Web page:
The latest “fashion aberrations” of spiritualism are therefore only possible because, according to Bastian, referring to the psychiatrist Jacques-Joseph Moreau (1804–1884), the “supra-nervous mental constitution” of the “geniuses” and the “idiots” is practical it is the same and also “historically continuing spiritual deeds” like the Kantians “touch with spiritualistic ones”, namely in “pathological aberrations” (Bastian 1886, p. 69). Spiritism is based, and at this point Bastian now refers to Tylor, on the "eternally old and eternally new forms of such elements" which are distorted "from pious belief at the primary stage, in later to superstitious survivors" (Bastian 1886, p . 70). Spiritist literature is a "crime against common sense" and the Kantian criticism of reason that it transcends “the blackest belief in charcoal burners” of savages and barbarians, whereas “even the monster of an ape man could claim temporary excuse”. On the other hand, a scientific psychology must be introduced “on the basis of ethnic facts”, which proceeds on the basis of mathematics and supported by statistics (Bastian 1886, p. 80). Again with obvious reference to Tylor, Bastian sums up: “The modern achievement of Spiritism summarizes the soul in its crassest form as material (or immaterial) soul substance, as is common and existent among savages in the lowest stages of unculture, and accordingly in the corresponding Spooky layers of popular superstition ”(Bastian 1886, p. 83).

Pauen had taken the view that the term soul had been replaced by scientific knowledge in the late 19th century. With Adolf Bastian, an author could now be identified to whom this view seems to apply: However, Bastian is not concerned with overcoming the concept of soul in general, but with refuting two specific topics: Spiritism and Darwinism.

Apart from the mantra-like evocation of a history of epileptic seizures, which is reflected in ethnic facts, two fronts should be pointed out here: (1) that Bastian paradoxically invokes Kant's criticism of reason as a means against spiritualism, but at the same time Kant attests that he himself occult inclinations than he would have pursued Critique of Practical Reason wrote; (2) that Bastian describes spiritism as a worse offense than belief in ape-men and compares both with the so-called savages.

Kant as a mystic - materialism and the interpretation of Kant around 1900

These positions refer to two central figures in the discourse of the 19th century. As early as 1865, several years before Tylor's text, the Neo-Kantian Otto Liebmann (1840–1912) had demanded that Immanuel Kant should be the normative author of all modern science in his time and poured this demand into the well-known formulation: “So we have to go back to Kant become ”(Liebmann 1865, p. 215). Liebmann was concerned with eliminating a general confusion of thought, the cause of which he established in contemporary materialism (Liebmann 1865, pp. 5ff.), Which the doctor Ludwig Büchner (1824–1899) had prominently represented only a few years before Liebmann's book. But the result of Liebmann's appeal was not a standardization of the debate, but Kant appeared in the most varied of debates as an informant and already brought the Kiel high school teacher and employee at the academy edition of Kant's Collected Works, Erich Adickes (1866–1928), on the statement, "all of them think that they have only brought Kant's life's work to an end and boast that they are his rightful successors" (Adickes 1904, p. 3). As shown above, Bastian had also offered a reading of Kant's work that explicitly opposed the second criticism while it is precisely the unreasonableness of spiritism that runs counter to the Kantian project of reason. Apparently Bastian distinguishes the actual Kantian project from his moral teaching, which ultimately stems from an occult tradition in which spiritualism is also rooted.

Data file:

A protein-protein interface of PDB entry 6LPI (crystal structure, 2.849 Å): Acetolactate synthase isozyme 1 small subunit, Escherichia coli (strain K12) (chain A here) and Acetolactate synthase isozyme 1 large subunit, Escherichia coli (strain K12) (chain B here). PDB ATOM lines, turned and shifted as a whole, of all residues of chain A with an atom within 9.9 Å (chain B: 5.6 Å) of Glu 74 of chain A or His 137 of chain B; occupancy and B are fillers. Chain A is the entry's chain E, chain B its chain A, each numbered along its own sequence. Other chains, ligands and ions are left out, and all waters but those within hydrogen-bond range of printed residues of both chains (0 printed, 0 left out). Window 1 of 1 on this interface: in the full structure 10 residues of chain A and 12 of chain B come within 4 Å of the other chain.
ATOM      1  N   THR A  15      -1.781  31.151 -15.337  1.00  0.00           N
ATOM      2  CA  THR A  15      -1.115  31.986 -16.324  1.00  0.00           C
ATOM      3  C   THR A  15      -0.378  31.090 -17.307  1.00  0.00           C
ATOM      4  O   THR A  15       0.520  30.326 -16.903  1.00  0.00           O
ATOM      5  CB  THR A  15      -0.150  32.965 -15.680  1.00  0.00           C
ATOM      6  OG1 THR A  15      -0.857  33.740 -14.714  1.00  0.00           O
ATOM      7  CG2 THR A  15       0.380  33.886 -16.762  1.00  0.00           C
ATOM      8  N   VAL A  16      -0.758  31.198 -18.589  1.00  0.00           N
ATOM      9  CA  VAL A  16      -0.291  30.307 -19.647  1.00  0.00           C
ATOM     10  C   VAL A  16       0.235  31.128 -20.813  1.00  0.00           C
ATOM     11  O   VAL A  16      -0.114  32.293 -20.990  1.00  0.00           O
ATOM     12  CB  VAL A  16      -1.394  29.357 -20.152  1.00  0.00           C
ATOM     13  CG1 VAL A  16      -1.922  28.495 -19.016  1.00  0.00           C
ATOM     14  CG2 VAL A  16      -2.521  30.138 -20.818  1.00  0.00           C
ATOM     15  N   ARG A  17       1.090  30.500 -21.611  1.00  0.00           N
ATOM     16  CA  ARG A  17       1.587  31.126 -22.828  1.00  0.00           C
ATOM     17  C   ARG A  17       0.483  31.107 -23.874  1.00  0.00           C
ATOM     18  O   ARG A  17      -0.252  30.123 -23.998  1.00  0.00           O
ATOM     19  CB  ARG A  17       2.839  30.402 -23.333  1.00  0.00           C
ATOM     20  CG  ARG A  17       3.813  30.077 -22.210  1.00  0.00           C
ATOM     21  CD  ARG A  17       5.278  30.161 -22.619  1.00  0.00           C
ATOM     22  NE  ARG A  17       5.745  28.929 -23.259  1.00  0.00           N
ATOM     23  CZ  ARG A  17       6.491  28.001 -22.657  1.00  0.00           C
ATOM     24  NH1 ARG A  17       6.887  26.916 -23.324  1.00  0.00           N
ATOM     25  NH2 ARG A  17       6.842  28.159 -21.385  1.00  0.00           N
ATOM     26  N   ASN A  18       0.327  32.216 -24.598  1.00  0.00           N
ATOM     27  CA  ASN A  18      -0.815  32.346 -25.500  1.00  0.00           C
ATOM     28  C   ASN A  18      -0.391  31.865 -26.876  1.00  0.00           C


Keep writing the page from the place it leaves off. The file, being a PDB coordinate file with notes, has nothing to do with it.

A few years later, of all people, the author, against whom Bastian apparently directs himself with the “monkey man's belief in charcoal,” who was already known as “German Darwin” (Schmidt 1900, p. 3) designated zoologist Ernst Haeckel (1834-1919) had in his Natural creation story describes the descent of man from the ape as a deductive conclusion, which must be drawn from the theory of development using “inexorable logic” (Haeckel 1879, p. 7). This was repeated in the unchanged new edition of the text of 1889. In 1892 Haeckel gave a lecture in Altenburg in which he put forward the thesis that Kant had come to completely “untenable metaphysical views” through his speech on the postulates “God, freedom and immortality”, although he had come to one in his younger years monistic knowledge of nature won through (Haeckel 1892, 16 note). According to Haeckel, there are mystical ideas of an immortal soul “among primitive peoples”, but also “in the systems of dualistic philosophers today” (Haeckel 1892, 23 note) due to Kant's reception. In his book published in 1899 The world riddle Haeckel tightened his thesis once more and now spoke of the fact that Kant's doctrine of postulates and their transmission through the “school of the Neo-Kantians” is the main reason for this “superstition”, that of the aged Kant in the Critique of Practical Reason represented "three great powers of mysticism - God, freedom and immortality" make it socially acceptable again, although these had already appeared to the young, truly critical Kant as untenable "in the light of pure reason" (Haeckel 1899, p. 108f.). Not only did Haeckel put his own monistic interpretation of Darwin's teaching in line with Luther's posting of the theses (Haeckel 1899, p. 369), he repeatedly expressed his interpretation of Kant, according to which the young Kant was the first criticism a critically thinking naturalist, old Kant the second criticism on the other hand was a superstitious mystic (Haeckel 1906, p. 179). This view, so Haeckel confidently, is even identical to the position of the relevant modern Kant research itself (Haeckel 1903, p. 157). In 1914 he still complained about the "mysticism" of the second criticism, the "ideas of the supernatural, miracles and ghosts [...] of the lower indigenous peoples" speak the word (Haeckel 1914, p. 22).